During the visit of Argentina’s President, Mauricio Macri, to Brazil mid-January 2019, Jair Bolsonaro stated his government would work towards a more efficient and depoliticized Mercosul, taking distance from earlier statements that the bloc would not be a priority.
In his view, Mercosul needs to value commercial opening, reduce barriers and eliminate bureaucracy by giving continuity to negotiations of trade agreements and simultaneously reducing unilateral tariffs. He specially called for a revision of the Common External Tariff (CET). Though the new Government had indicated a preference for bilateral agreements, Bolsonaro also said he hoped for a quick conclusion of the negotiations for the trade talk between Mercosul and the European Union (EU).
Mercosul and the European Union (EU): Will they come to an agreement?
The negotiations between the blocs started in 1999 and were interrupted from 2004 to 2010, but gained strength after political changes took place in some of the countries in South America. The EU is Mercosul’s and Brazil’s biggest foreign investor as well as Mercosul’s biggest trading partner (22% of the bloc’s total trade in 2016) and Brazil’s second-biggest trading partner (18.3% of its total trade in 2017). Yet, some ultimate difficulties remain for both blocs to finally sign the agreement:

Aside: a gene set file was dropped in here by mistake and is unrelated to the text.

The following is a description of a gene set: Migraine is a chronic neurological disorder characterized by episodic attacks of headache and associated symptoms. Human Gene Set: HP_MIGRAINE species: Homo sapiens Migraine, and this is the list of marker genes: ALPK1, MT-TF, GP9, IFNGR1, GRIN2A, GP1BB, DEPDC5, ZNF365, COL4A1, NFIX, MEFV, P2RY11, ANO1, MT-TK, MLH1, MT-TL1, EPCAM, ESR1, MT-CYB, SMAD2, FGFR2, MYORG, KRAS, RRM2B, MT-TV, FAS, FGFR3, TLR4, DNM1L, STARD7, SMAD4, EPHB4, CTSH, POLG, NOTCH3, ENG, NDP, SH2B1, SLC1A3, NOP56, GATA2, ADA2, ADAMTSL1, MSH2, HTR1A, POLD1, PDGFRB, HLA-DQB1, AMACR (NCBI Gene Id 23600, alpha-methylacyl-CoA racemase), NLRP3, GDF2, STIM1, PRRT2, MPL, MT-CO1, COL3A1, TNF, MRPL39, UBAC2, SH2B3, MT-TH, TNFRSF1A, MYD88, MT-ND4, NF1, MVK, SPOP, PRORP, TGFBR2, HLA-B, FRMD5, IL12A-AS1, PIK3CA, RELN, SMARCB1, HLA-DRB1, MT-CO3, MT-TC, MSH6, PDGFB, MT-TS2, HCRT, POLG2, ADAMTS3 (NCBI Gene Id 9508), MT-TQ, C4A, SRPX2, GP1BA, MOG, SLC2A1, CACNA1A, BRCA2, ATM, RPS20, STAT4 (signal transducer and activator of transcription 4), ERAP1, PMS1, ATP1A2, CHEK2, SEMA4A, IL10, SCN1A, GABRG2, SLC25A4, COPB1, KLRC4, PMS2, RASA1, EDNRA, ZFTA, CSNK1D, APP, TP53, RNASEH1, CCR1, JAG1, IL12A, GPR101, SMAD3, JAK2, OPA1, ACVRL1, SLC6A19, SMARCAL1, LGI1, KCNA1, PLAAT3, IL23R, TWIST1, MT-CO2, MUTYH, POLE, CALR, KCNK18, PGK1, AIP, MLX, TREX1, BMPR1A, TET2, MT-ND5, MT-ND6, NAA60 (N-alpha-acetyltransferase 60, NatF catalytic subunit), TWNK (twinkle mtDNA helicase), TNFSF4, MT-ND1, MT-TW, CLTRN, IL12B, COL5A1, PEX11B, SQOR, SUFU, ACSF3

- Insufficient market opening by the EU to Mercosul’s agricultural products. While rejected by more protectionist European governments, it is the South American bloc’s main issue of interest, since it would lead to increasing exports of meat, sugar and ethanol.
- Greater commitment by Mercosul to open the industrial sector, especially in relation to the automobile market and product protection.
For representatives of the industry, the EU-Mercosul agreement is really important, since it gives Brazil access to 27 markets at once for a total of 500 million consumers with an average income capacity of US$ 32 thousand. Brazil, the economy of which is unusually closed as measured by trade penetration, has only signed few free-trade agreements. Meanwhile, the number of free-trade agreements worldwide surged from 88 in 1991-2000 to 158 in 2001-2012.
With the signature of the agreement, Brazil could widen the access of up to 1,100 Brazilian products to the EU market. Of this total, about 65% face import tariffs that would be eliminated with the implementation of the accord. The expectation is that, in the medium-term, Brazil could triple its exports of manufactured goods to the EU.